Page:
On the outside, there is the characteristic, distinct steel hood and the traditional, Flying Lady hood ornament which disappears under the hood when the engine is off. Underneath that brushed steel is a 6.75-liter, V-12 engine which cranks out 453 horsepower and delivers 531 pound/feet of torque through the six-speed, electronically controlled transmission. The high torque is what makes the Coupe so responsive. It also drinks a lot of gas. The EPA mileage estimates are just 18 miles per gallon in highway driving and 11 MPG in the city. The test car averaged just under 12 MPG in mixed driving. But then, this is not a car you buy to be eco-friendly: It comes with a $3,000 gas guzzler tax.
The most distinct feature from the Drophead Coup’s flowing side profile is the long, front-opening “suicide doors,” so-called because if you open one while driving the wind will instantly whip it back and pull you out of the car. But in normal use, the rear-hinged door provides easy access to the wide, comfortable back seats, which really are intended to be used and have enough leg room for folks living well north of six feet. The doors are long and heavy and are, therefore, power driven – they close at the touch of a button.
In the back, the Coupe has a double trunk: raising the floor board reveals bins which are capable of holding two small suit cases, leaving plenty of room for larger ones and golf bags in the main storage area. There are separate climate controls and air outlets for the front and back sections of the car which are so effective, you can actually have the heat and air conditioning going at the same time with little interference.
And when driving at night, there is soft, blue lighting under the seats, instruments and storage areas.
The Rolls Royce vehicles have long had an image of being designed for those who have money, like expensive, exquisite things, and don’t like to drive. The driving experience was reserved for the chauffeur.
But the modern Rolls Royce fleet, under the auspices of BMW, was designed with the philosophy that if you pay a half million dollars for a car, you ought to enjoy the driving experience. The Drophead Coupe, a beautiful, exquisite, detailed, powerful, high-performing, convertible sports sedan is at the top of their line.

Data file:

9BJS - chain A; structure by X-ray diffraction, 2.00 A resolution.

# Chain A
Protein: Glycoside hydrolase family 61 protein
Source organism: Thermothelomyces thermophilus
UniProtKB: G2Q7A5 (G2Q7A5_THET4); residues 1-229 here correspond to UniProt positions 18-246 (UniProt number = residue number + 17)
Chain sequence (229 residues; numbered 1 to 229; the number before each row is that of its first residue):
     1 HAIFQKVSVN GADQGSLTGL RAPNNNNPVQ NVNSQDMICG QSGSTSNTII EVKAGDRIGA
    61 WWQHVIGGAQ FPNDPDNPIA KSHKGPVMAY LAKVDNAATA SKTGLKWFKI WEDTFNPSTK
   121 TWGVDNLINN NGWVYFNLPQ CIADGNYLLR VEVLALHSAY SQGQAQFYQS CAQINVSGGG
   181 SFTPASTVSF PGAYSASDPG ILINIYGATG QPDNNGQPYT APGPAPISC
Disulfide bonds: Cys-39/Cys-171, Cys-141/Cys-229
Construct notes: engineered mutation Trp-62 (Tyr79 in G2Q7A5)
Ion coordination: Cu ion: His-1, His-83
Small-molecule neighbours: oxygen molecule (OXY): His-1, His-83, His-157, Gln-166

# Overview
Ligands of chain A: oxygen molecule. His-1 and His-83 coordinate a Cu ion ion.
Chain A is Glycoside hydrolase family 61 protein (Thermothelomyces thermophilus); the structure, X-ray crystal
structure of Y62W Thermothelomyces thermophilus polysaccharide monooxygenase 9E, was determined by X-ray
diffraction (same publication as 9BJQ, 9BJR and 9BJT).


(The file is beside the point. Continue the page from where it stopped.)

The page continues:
2010 Rolls Royce Phantom Drophead Coupe
Gas Guzzler Tax: $3,000
EPA Mileage: 11 MPG City 18 MPG Highway
As Tested Mileage: 11.9 MPG Mixed
Performance / Safety:
0 – 60 MPH 5.7 Seconds
Top Speed 149 MPH
6.75-Liter, aluminum alloy, 48-valve,V-12 engine producing 453 horsepower and 531 pound/feet of torque; 6-speed, electronically controlled automatic transmission; double wishbone front suspension; multi-link rear suspension with self-leveling air springs; run-flat high performance tires; power assisted, ventilated, 4-wheel anti-lock disc brakes; stability, traction, and cornering brake control; head-thorax airbag in each seat; spring-loaded, pop-up rollover protection; engine immobilizer; heated windshield; bi-xenon headlamps with auto-leveling and power washers; chrome 21-inch wheels.
Interior / Comfort:
AM/FM/XM satellite and HD radio; single disc CD player; MP3, USB-port, and iPod connection; 420-watt, 9-channel Logic-7 audio system with 15 speakers; navigation system with 6.5-inch monitor; front and rear cameras; Bluetooth cell phone connection; full leather interior – seats, dash, and sides; teak wood rear deck and brushed steel hood; power closing doors; power tilt and telescope leather steering wheel; power retractable cashmere lined roof; lambs wool floor mats.